But I do have a crush on Brad Pitt. I don’t think it is because of his devilish good looks and I am not even sure in what movies I have seen him. The crush was preceded by admiration. Upset with the failure of our government to come to the aid of those who lost their houses to Hurricane Katrina and the levee debacle, Pitt got some like-minded friends together and went to work, creating an organization called Make It Right.

But Pitt isn’t just about building houses. He wanted to make an environmental statement. People in the area talk about their houses being too cold in the winter and an oven in the summer. Heaters and air conditioners work around the clock for those who can, and often those who can’t afford them (I’m talking about the inhabitants and the environment).

Pitt’s houses are environmentally suited to the climate of New Orleans and some can even elevate in times of emergency to rise above the floodwaters. Critics will tell you that it looks like these houses have landed from another planet and do not reflect the culture of New Orleans. This is correct, but not necessarily a bad thing. It is okay to move with the times, to acknowledge that we can improve on the past and to seize an opportunity when a visionary comes to town.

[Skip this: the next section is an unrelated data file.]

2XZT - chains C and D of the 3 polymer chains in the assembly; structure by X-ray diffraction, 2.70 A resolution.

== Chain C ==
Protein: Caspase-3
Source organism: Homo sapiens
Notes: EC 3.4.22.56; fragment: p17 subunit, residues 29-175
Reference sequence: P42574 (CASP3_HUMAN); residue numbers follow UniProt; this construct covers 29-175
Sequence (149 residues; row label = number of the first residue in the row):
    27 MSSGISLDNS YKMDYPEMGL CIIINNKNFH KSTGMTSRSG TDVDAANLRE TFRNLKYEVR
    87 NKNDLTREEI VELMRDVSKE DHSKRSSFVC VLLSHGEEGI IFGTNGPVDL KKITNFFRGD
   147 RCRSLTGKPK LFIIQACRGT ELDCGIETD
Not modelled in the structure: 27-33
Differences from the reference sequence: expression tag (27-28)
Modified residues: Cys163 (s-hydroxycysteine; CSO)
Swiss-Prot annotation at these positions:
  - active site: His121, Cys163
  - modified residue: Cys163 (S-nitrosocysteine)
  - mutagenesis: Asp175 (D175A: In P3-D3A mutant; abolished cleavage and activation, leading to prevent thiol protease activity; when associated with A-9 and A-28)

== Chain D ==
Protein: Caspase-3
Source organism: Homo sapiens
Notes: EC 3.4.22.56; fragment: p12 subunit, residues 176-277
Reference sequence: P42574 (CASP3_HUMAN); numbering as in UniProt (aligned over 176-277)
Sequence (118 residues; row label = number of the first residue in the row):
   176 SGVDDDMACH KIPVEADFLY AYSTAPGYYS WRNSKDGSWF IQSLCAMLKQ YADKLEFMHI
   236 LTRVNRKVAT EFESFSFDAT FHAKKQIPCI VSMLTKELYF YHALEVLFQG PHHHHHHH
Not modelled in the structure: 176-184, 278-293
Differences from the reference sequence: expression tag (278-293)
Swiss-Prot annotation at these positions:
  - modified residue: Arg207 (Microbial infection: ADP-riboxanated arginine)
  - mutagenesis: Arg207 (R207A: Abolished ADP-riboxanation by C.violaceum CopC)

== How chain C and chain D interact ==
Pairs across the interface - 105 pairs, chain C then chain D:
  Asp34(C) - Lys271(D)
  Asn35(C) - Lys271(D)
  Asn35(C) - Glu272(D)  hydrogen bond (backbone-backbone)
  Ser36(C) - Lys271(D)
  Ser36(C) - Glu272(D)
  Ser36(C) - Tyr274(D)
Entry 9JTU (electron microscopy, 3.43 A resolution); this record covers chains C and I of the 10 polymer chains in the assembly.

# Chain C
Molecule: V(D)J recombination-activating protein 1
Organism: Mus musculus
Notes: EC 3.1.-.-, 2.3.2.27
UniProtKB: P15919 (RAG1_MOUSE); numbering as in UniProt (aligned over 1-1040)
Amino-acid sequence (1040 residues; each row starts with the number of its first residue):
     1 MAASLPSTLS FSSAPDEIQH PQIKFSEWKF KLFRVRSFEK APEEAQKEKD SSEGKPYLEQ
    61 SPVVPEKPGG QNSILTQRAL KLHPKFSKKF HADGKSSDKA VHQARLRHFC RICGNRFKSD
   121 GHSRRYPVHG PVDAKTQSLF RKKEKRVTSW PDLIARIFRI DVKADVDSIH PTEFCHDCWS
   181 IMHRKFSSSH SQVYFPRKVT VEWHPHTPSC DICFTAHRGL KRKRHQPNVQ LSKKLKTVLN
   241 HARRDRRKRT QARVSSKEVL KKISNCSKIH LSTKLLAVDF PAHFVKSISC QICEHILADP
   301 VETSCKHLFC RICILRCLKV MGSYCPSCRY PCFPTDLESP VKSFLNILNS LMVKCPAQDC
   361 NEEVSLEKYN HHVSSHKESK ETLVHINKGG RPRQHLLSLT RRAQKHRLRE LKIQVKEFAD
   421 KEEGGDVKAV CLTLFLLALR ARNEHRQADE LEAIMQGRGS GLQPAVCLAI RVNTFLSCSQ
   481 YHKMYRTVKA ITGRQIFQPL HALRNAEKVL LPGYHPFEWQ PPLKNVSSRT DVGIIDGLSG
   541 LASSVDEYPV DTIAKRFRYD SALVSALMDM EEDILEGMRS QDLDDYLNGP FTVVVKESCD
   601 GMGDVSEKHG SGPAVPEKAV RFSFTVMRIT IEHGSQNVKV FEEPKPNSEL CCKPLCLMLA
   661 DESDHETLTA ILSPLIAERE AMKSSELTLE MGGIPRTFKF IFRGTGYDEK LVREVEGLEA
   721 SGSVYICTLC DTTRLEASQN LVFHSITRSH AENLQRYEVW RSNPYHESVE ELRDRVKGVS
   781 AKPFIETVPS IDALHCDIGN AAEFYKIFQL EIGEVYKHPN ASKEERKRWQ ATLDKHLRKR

Finally, these houses are not donated. The residents receive help obtaining a mortgage and purchase their homes. There is no charity involved. These are not Brad Pitt’s houses. They belong to the people who  live there.

Brad Pitt has not only helped restore a neighborhood, he has helped restore pride. You can’t put a price on that. And I hear he’s a pretty good actor too!

Happy Birthday, Brad & Pele.

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Alon Shalev is the author of three social justice-themed novels: Unwanted Heroes, The Accidental Activist and A Gardener’s Tale. He is the Executive Director of the San Francisco Hillel Jewish Student Center, a non-profit that provides spiritual and social justice opportunities to Jewish students in the Bay Area. More on Alon Shalev at http://www.alonshalev.com and on Twitter (@alonshalevsf).

Unwanted Heroes Created After Insulting A War Veteran

In our humble defense, we were new to America. My family was not used to dealing with homeless people and war veterans. There are no homeless on a kibbutz (small intentional community) and, if a soldier is wounded physically or mentally in Israel, s/he receives the best possible help. It is a given, no one questions it. 

So you can understand that my then 7 and 3 year olds and I noticed every homeless person, especially those who were war veterans.